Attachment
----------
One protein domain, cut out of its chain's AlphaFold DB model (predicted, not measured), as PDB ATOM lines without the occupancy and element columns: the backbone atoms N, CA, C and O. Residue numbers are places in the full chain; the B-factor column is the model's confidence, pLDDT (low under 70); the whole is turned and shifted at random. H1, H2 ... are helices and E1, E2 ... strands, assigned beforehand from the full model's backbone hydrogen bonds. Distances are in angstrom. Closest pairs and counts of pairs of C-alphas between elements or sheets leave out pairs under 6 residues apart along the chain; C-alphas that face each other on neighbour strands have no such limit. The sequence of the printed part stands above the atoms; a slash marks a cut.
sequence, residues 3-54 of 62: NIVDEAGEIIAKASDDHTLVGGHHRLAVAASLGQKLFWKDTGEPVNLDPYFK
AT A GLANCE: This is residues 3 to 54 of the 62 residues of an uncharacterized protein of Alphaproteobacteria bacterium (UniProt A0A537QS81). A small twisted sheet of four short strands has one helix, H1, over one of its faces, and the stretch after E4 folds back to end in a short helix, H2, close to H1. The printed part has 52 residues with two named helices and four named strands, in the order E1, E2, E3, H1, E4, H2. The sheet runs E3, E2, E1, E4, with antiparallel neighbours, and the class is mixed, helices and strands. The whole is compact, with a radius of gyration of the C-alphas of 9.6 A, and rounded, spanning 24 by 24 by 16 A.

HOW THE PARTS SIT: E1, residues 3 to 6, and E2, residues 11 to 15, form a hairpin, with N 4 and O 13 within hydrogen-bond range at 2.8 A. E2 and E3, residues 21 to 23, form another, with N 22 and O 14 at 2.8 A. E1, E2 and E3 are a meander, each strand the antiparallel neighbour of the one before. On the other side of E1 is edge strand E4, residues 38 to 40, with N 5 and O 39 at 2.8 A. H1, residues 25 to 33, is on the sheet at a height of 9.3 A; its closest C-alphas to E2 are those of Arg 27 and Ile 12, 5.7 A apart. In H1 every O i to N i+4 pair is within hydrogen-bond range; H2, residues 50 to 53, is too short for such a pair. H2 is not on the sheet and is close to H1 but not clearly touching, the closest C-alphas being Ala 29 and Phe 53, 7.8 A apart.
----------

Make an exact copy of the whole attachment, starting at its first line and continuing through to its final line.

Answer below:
One protein domain, cut out of its chain's AlphaFold DB model (predicted, not measured), as PDB ATOM lines without the occupancy and element columns: the backbone atoms N, CA, C and O. Residue numbers are places in the full chain; the B-factor column is the model's confidence, pLDDT (low under 70); the whole is turned and shifted at random. H1, H2 ... are helices and E1, E2 ... strands, assigned beforehand from the full model's backbone hydrogen bonds. Distances are in angstrom. Closest pairs and counts of pairs of C-alphas between elements or sheets leave out pairs under 6 residues apart along the chain; C-alphas that face each other on neighbour strands have no such limit. The sequence of the printed part stands above the atoms; a slash marks a cut.
sequence, residues 3-54 of 62: NIVDEAGEIIAKASDDHTLVGGHHRLAVAASLGQKLFWKDTGEPVNLDPYFK
AT A GLANCE: This is residues 3 to 54 of the 62 residues of an uncharacterized protein of Alphaproteobacteria bacterium (UniProt A0A537QS81). A small twisted sheet of four short strands has one helix, H1, over one of its faces, and the stretch after E4 folds back to end in a short helix, H2, close to H1. The printed part has 52 residues with two named helices and four named strands, in the order E1, E2, E3, H1, E4, H2. The sheet runs E3, E2, E1, E4, with antiparallel neighbours, and the class is mixed, helices and strands. The whole is compact, with a radius of gyration of the C-alphas of 9.6 A, and rounded, spanning 24 by 24 by 16 A.

HOW THE PARTS SIT: E1, residues 3 to 6, and E2, residues 11 to 15, form a hairpin, with N 4 and O 13 within hydrogen-bond range at 2.8 A. E2 and E3, residues 21 to 23, form another, with N 22 and O 14 at 2.8 A. E1, E2 and E3 are a meander, each strand the antiparallel neighbour of the one before. On the other side of E1 is edge strand E4, residues 38 to 40, with N 5 and O 39 at 2.8 A. H1, residues 25 to 33, is on the sheet at a height of 9.3 A; its closest C-alphas to E2 are those of Arg 27 and Ile 12, 5.7 A apart. In H1 every O i to N i+4 pair is within hydrogen-bond range; H2, residues 50 to 53, is too short for such a pair. H2 is not on the sheet and is close to H1 but not clearly touching, the closest C-alphas being Ala 29 and Phe 53, 7.8 A apart.